PLANS TO DEMOLISH a number of buildings in Dublin’s north city centre to make space for a new nine-storey hotel have been approved by the local council.
Fitzwilliam Real Estate Properties, a firm owned by solicitor-turned-developer Noel Smyth, applied to construct the complex on a site that faces onto both Liffey Street Upper and Middle Abbey Street.
The application for planning permission included the demolition of structures on the site and construction of a nine-storey hotel.
Smyth’s firm outlined that the new tourism accommodation block would include 365 bedrooms, a lobby area and lounge with a public bar.
According to documents submitted to the council, the hotel would trade as the Motel One and represent the German brand’s first move into the Irish market.
Motel One, a budget boutique hotel chain owned by Dieter Müller, was set up in 2000. It now has over 18,000 rooms in 65 hotels across eight mainland European countries and the UK.
[image alt="motel one 2" src="http://cdn.thejournal.ie/media/2018/07/motel-one-2-296x182.png" width="296" height="182" title="" class="alignnone" /end]
A number of objections were filed against Smyth’s proposed hotel block before it was given the all-clear by the council.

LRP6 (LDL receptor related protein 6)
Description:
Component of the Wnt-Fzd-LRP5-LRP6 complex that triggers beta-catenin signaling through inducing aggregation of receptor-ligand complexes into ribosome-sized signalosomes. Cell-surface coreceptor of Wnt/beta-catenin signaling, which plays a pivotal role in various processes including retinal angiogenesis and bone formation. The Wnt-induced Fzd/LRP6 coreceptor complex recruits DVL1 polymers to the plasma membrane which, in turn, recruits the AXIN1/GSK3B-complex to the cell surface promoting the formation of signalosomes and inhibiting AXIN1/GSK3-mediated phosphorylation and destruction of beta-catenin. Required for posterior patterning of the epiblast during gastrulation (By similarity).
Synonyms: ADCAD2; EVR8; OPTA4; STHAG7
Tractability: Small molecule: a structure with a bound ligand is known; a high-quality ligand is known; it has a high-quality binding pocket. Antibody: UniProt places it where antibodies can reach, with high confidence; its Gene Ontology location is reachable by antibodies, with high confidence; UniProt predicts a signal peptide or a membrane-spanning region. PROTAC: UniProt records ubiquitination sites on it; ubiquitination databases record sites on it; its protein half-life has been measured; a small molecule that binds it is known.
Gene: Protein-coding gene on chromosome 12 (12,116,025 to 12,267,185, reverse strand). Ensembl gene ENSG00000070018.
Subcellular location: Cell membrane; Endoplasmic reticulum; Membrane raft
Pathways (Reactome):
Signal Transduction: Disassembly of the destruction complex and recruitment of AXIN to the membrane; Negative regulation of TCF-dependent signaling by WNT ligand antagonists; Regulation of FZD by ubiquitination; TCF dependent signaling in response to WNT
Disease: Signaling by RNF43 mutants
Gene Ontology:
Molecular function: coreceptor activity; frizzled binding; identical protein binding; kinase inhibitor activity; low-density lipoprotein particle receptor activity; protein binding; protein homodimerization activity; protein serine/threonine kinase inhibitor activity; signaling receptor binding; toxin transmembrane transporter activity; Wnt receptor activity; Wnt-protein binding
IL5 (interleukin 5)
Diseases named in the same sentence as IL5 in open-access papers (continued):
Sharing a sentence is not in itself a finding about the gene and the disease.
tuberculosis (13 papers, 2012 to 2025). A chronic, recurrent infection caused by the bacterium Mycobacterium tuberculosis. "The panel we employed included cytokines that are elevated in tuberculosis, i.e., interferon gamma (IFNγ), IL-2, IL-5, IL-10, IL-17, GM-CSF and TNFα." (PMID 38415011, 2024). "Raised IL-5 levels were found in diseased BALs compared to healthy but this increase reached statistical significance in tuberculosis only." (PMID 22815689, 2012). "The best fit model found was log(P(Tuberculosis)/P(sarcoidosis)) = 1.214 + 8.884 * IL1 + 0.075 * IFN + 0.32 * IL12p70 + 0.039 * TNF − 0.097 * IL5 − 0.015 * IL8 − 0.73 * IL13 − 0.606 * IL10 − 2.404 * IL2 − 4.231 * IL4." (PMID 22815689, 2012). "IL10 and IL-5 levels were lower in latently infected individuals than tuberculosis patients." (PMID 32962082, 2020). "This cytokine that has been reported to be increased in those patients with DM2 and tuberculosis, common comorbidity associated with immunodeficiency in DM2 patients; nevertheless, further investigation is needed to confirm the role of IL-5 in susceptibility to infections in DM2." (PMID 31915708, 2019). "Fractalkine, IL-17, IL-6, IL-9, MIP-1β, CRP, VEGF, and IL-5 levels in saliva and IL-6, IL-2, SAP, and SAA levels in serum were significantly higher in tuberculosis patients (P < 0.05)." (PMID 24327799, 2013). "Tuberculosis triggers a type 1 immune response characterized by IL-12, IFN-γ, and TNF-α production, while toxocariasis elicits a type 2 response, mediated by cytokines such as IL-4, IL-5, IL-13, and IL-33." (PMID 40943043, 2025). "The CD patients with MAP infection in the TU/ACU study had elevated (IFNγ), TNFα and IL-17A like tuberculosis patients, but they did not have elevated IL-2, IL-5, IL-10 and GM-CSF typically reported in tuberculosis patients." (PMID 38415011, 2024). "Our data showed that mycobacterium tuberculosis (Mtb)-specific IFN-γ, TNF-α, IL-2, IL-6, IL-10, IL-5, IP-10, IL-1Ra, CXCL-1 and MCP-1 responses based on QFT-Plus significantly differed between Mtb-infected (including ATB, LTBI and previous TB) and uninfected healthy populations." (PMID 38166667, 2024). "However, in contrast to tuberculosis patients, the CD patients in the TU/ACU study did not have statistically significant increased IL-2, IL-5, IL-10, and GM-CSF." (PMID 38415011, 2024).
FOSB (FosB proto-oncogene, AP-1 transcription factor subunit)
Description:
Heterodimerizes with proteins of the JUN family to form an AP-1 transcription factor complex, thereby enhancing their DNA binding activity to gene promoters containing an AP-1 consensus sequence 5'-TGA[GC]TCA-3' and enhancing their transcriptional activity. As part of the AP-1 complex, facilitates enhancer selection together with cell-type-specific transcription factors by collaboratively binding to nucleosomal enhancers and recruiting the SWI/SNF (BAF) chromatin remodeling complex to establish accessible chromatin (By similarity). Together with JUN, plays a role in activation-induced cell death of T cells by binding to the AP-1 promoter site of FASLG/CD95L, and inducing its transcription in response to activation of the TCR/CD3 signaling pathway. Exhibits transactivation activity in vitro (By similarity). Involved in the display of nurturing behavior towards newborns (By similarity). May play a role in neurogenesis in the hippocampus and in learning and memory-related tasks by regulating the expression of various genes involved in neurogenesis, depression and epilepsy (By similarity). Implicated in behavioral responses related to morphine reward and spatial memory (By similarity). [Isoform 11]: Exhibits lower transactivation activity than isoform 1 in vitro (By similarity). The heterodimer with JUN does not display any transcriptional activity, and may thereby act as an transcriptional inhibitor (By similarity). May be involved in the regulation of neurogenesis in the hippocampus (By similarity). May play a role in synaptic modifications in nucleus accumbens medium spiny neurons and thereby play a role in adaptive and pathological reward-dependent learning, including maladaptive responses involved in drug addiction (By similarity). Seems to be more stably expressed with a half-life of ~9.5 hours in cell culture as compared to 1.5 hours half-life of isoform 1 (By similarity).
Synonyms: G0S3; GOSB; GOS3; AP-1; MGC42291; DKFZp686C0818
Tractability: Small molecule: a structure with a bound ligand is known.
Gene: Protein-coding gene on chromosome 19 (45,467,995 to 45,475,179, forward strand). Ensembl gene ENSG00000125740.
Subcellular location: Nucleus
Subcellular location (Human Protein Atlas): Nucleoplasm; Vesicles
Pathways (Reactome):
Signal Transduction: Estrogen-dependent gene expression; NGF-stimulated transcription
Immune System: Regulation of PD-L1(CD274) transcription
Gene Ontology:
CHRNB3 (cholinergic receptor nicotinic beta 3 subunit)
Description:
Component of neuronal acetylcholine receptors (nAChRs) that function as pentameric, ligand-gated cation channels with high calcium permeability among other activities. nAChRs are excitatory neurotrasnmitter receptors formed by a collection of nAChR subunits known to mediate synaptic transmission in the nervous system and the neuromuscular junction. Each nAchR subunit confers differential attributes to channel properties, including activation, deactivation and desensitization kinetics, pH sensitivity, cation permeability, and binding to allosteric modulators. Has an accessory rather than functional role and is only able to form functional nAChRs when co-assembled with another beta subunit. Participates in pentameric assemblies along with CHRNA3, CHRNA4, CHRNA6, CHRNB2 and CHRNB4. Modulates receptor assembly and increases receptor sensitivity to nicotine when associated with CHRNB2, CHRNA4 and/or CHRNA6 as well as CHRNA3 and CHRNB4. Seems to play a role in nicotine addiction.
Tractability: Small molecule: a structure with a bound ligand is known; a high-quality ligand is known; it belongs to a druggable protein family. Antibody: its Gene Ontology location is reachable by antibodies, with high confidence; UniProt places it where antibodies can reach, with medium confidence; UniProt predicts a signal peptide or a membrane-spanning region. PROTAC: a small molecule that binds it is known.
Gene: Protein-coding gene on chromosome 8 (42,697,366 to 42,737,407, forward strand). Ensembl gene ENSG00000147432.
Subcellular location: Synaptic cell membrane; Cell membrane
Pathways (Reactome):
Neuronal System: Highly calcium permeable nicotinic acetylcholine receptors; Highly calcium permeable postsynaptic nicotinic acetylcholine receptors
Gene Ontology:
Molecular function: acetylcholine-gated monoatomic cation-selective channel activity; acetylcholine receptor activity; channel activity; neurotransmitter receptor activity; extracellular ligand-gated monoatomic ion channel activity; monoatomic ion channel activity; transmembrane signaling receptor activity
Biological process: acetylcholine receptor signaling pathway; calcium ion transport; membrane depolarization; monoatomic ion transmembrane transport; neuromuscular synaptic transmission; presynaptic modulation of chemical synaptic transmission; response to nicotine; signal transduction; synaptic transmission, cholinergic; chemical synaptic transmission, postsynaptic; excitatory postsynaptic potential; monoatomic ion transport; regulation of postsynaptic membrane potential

Heritage group An Taisce said the new development would be “an obtrusive and ungainly new element in the view from the Ha’penny Bridge” and requested the submitted plans be revised.
Galway-born Smyth, who is leading the hotel development plan, was previously one of the Ireland’s richest men and before the recession had property assets worth over €250 million.
However, state bad bank Nama seized control of a number of his assets during the recession, including 400 of his paintings and his Ailesbury Road home in Dublin 4. Smyth exited Nama in 2013.
Fitzwilliam Finance Partners, an investment company led by Smyth, bought €140 million worth of Arnotts’ loans in 2013 in a move that was reported to be backed by British retailer Selfridges.
Smyth previously revealed plans to build a ‘creative quarter’ on the northside of the River Liffey in the area around Arnotts. Smyth said his rejuvenation plan for Dublin’s north inner city involved opening a number of cafés and restaurants along Liffey Street.
Large hotel projects
The green light for the nine-storey hotel follows a matter of weeks after a similar large-scale project was approved for the old site of Ned’s pub in Dublin city centre.
Tetrarch Capital, the owner of the Citywest Hotel, got permission to build an eight-storey budget 595-unit hotel from An Bord Pleanála after a complaint lodged about scale of the development was overruled by the planning board.
The projects come amid an acute shortage of tourist accommodation in Dublin, with figures compiled by hospitality analytics firm STR Global showing that the Irish capital had an occupancy rate of more than 86% in April.